Sunday, June 26, 2011

The Sinking SS Charles Morgan as seen from the SS Clara Barton

I recently received a scan from the album of William Kelly. Bill served in the 304th Port Company and was friends with my grandfather. His daughter was nice enough to share this photo of the SS Charles Morgan sinking off of Utah Beach. The supply ship was bombed by the Germans on June 10, 1944. The back of the photo says that it was taken from the deck of the SS Clara Barton. My site has four posts about the attack.

Sunday, June 19, 2011

A Night at the 3rd Annual WWII Ball, Boulder, CO

(Click any of the images to view a larger version)

On Saturday the 18th I went to the 3rd annual 1940s WWII Era Ball in Boulder, Colorado. There was a huge turnout with nearly everyone arriving in costume. A big band played, along with a Sinatra singer, and an Andrew's Sisters tribute. There was a collection of vintage vehicles and aircraft on display. The most impressive were the Stuart tank (above) and the Navy Avenger (below).

My daughter posing in front of the Avenger.

I sold a few books, talked to a bunch of people, and hung out with 519th Port Battalion veteran Bruce Kramlich. He lives here in Colorado, so he was able to join me at my table. Bruce was pleased to talk to people about his service. The Ball's net proceeds support The Wounded Warriors Project and The Spirit of Flight Center.

P.S. Today I had the treat of seeing the Avenger fly right over our house as it departed Boulder Airport. WWII era aircraft have such a distinct rumbling engine. The plane's sound announced its arrival before it came into view.

Thursday, June 2, 2011

2 Books on the GI-British Experience

In researching my book I was very interested to hear veterans' recollections of their time in Britain before the Normandy invasion. The men in my grandfather's battalion were stationed there from April to June 1944. The Americans were billeted in private homes and became very friendly with their English host families. This was actually a rare experience among GIs. Of the nearly 3 million US troops that moved through Britain only about 100,000 were assigned to live with local civilians. The vast majority of Americans lived in military bases and camps, and the US military wanted to keep them there as much as possible to prevent trouble with the British public.

Most GIs didn't live in the homes of local families, but they interacted with the British people in many other ways. An excellent book on this subject is Rich Relations: The American Occupation of Britain by David Reynolds. The nearly 600 page text covers every possible angle. Reynolds details the official American, British, and Canadian authorities' policies towards foreign troops mixing with the local people. The nations tackled issues such as soldier health, marriage, racial segregation, crime, public opinion, morale, and military readiness. The broad view of official policy is complimented with specific personal experiences of individual soldiers and civilians. A massive amount of research and detail went into this text, while the writing is still very engaging.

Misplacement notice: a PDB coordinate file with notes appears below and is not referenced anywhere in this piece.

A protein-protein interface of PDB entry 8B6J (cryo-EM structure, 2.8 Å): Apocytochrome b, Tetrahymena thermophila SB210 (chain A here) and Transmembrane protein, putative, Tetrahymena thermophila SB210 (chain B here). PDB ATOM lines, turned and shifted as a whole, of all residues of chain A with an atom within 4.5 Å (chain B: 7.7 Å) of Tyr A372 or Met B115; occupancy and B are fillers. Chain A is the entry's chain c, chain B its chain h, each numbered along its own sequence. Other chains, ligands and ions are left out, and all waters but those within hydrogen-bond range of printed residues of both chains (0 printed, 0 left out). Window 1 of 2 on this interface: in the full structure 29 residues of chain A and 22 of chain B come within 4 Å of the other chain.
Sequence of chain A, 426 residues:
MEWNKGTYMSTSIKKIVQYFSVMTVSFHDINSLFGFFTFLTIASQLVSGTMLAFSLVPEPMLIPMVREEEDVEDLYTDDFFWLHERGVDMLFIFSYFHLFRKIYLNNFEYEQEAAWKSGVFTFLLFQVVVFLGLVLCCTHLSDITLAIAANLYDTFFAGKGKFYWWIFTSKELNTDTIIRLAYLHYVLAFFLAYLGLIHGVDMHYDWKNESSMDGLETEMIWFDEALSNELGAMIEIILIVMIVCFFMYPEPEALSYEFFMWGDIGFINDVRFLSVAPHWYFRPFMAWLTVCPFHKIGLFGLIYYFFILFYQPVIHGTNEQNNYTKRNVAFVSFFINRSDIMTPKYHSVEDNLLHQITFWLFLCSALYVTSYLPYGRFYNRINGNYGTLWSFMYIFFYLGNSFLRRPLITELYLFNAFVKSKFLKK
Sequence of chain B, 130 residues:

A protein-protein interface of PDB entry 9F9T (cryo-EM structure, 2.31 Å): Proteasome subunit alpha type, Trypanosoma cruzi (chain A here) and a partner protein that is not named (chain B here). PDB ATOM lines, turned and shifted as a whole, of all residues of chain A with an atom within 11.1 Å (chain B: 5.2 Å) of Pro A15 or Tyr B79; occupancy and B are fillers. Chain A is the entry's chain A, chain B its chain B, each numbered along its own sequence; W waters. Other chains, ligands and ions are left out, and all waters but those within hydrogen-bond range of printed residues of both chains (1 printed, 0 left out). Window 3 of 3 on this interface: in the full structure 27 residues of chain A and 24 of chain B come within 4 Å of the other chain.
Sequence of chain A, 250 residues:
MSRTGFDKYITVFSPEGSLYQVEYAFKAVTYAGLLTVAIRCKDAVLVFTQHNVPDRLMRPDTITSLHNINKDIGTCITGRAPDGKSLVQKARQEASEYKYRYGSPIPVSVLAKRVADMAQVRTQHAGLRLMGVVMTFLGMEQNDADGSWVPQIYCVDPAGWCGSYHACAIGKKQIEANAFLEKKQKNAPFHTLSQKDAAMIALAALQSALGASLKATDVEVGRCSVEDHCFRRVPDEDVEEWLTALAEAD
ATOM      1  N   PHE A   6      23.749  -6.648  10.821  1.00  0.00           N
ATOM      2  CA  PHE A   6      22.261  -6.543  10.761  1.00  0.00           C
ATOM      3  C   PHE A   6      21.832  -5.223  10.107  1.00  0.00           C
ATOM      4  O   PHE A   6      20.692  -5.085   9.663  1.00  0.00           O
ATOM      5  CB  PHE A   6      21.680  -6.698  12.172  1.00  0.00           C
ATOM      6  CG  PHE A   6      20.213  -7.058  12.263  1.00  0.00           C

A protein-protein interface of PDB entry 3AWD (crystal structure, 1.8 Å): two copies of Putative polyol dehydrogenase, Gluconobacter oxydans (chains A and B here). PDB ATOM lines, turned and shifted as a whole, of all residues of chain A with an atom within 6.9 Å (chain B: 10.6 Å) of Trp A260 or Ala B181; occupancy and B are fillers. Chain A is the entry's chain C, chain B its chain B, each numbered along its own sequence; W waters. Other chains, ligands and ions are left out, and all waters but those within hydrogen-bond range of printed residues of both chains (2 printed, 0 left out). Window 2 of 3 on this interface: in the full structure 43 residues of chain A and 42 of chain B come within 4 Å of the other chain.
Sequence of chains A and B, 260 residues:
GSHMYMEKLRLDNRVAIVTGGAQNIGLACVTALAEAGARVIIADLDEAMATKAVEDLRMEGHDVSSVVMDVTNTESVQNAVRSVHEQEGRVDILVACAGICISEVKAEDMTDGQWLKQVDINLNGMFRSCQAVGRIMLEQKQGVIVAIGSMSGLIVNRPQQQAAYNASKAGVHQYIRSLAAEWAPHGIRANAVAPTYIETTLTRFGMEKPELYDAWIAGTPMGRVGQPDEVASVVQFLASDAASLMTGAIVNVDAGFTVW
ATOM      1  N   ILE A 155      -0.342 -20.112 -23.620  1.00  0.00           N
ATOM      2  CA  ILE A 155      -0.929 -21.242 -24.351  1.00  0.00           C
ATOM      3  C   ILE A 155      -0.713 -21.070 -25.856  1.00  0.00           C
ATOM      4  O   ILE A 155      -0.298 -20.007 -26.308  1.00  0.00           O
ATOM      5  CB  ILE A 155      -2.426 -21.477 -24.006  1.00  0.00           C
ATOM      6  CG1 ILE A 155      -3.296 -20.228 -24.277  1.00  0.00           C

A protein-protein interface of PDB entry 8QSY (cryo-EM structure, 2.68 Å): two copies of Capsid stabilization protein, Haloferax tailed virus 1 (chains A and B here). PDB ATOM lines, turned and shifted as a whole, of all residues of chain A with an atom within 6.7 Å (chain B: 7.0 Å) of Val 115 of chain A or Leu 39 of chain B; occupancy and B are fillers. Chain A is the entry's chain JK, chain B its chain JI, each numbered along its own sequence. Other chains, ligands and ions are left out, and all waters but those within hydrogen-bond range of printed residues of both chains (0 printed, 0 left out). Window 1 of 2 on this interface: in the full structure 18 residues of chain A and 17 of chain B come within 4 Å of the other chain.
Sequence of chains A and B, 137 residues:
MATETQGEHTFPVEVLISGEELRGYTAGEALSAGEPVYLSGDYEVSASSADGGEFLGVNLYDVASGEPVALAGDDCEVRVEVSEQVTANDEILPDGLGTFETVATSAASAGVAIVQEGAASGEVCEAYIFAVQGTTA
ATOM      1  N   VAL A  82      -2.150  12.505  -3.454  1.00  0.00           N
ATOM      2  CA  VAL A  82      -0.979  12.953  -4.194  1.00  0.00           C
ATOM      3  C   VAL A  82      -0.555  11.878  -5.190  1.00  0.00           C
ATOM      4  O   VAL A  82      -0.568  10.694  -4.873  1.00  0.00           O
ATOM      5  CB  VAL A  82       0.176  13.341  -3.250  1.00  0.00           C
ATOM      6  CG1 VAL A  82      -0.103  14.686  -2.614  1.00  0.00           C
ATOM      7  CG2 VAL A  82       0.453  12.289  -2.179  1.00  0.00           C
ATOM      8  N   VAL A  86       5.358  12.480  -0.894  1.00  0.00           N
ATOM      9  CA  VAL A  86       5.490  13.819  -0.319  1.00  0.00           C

Some US troops passed through the UK in a matter of weeks. Many more were in the country for several months, and some (such as the personnel of the 8th Air Force) lived and operated there for years. For many GIs interaction with the people of Britain was a major part of the overall wartime experience.

Shire Publications recently released a new book in their Living History series. The concise and well-illustrated Wartime Britain by Mike Brown is a nice companion to Reynold's hefty textbook. As with other titles in the series, the writing is complimented by period photographs, images of historic objects, and specially commissioned illustrations. Although not focused on the American experience, Brown describes the British wartime life which the GIs encountered. The short chapters depict family life, neighborhoods work, food, safety, style, transportation, recreation, and the general mood of the country.